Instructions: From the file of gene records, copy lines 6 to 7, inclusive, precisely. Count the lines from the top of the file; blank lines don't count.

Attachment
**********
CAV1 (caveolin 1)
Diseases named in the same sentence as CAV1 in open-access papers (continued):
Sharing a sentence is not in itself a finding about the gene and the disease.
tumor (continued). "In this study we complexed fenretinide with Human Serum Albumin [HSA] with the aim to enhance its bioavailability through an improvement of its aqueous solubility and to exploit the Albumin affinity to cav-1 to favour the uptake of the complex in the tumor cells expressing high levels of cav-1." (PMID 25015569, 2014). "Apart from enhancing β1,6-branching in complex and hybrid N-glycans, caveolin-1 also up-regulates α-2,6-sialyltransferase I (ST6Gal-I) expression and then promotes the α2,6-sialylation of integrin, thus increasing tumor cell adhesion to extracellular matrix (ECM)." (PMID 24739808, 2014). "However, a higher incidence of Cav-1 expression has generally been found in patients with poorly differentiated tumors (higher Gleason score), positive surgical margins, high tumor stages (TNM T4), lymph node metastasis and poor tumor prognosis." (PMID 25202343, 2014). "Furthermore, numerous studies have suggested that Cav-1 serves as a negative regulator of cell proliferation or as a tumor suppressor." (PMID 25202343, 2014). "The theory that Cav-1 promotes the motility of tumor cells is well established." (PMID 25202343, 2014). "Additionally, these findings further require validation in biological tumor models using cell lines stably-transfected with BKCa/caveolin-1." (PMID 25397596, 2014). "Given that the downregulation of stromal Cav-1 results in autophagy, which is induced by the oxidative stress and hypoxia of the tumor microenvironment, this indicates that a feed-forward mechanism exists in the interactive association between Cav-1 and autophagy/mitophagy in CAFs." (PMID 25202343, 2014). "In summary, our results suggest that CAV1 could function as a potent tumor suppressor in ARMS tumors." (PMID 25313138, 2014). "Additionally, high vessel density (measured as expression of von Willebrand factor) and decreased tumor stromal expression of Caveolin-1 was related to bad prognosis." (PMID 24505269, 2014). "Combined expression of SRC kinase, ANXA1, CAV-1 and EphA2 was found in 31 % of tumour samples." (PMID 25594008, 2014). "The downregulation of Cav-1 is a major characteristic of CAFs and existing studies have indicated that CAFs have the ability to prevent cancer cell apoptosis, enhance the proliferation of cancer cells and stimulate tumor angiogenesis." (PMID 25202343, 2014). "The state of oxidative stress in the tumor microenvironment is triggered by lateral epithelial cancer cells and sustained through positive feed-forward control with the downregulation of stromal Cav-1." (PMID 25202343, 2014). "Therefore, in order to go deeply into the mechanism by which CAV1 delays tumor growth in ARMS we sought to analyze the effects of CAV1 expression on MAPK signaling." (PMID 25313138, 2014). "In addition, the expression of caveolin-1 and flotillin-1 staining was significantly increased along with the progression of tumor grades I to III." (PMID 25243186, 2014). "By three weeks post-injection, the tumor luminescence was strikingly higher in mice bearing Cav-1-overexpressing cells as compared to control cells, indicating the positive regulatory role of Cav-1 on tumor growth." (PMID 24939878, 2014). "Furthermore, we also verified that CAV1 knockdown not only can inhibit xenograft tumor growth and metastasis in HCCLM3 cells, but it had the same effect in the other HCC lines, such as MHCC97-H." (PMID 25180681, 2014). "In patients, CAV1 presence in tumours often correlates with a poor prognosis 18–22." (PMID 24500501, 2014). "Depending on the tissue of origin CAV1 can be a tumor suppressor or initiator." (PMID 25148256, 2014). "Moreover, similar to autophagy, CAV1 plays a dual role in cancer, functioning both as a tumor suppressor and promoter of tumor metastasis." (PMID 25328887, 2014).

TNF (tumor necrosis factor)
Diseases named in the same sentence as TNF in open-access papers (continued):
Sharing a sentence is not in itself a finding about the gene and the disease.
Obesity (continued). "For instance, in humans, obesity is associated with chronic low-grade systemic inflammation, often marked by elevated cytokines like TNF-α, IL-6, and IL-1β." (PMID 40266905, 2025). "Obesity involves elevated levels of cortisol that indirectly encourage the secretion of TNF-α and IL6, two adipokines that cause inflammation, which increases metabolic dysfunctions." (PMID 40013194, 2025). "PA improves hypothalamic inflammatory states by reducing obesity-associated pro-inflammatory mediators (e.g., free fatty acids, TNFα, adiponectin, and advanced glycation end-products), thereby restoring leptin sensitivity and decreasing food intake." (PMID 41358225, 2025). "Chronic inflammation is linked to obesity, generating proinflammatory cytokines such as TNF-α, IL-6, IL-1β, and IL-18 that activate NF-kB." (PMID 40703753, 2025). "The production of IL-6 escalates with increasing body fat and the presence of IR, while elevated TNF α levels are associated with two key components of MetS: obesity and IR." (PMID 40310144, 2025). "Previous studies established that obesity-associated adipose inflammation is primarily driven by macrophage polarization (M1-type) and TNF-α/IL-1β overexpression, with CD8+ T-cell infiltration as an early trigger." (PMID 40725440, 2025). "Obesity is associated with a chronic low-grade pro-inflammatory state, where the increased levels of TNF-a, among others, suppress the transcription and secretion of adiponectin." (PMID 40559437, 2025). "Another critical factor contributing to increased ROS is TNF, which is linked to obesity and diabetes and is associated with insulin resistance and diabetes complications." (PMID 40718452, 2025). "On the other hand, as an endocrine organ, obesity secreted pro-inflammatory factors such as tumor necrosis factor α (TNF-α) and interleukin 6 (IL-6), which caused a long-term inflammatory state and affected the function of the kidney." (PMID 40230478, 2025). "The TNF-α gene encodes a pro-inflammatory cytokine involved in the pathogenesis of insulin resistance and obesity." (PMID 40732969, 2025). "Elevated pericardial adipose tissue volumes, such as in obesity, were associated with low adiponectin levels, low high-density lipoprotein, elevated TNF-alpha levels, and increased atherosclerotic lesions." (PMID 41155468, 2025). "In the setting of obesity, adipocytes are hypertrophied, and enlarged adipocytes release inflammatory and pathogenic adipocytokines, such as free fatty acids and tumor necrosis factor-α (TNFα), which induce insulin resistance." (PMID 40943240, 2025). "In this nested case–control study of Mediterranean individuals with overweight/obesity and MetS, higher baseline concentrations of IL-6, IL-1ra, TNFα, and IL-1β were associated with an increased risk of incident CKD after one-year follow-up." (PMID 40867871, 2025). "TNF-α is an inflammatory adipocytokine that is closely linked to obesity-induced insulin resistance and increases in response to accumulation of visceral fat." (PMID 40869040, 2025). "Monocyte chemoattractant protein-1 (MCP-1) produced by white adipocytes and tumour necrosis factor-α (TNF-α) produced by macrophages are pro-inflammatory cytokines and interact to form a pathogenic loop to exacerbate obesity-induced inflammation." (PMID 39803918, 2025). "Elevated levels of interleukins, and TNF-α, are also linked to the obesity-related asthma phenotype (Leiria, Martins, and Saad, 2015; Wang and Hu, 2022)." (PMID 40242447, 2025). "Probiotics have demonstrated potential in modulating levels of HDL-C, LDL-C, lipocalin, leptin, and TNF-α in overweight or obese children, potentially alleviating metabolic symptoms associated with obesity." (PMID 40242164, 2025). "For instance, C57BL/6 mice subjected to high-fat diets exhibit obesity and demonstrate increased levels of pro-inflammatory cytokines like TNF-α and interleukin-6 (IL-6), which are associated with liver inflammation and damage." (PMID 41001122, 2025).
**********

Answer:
Diseases named in the same sentence as TNF in open-access papers (continued):
Sharing a sentence is not in itself a finding about the gene and the disease.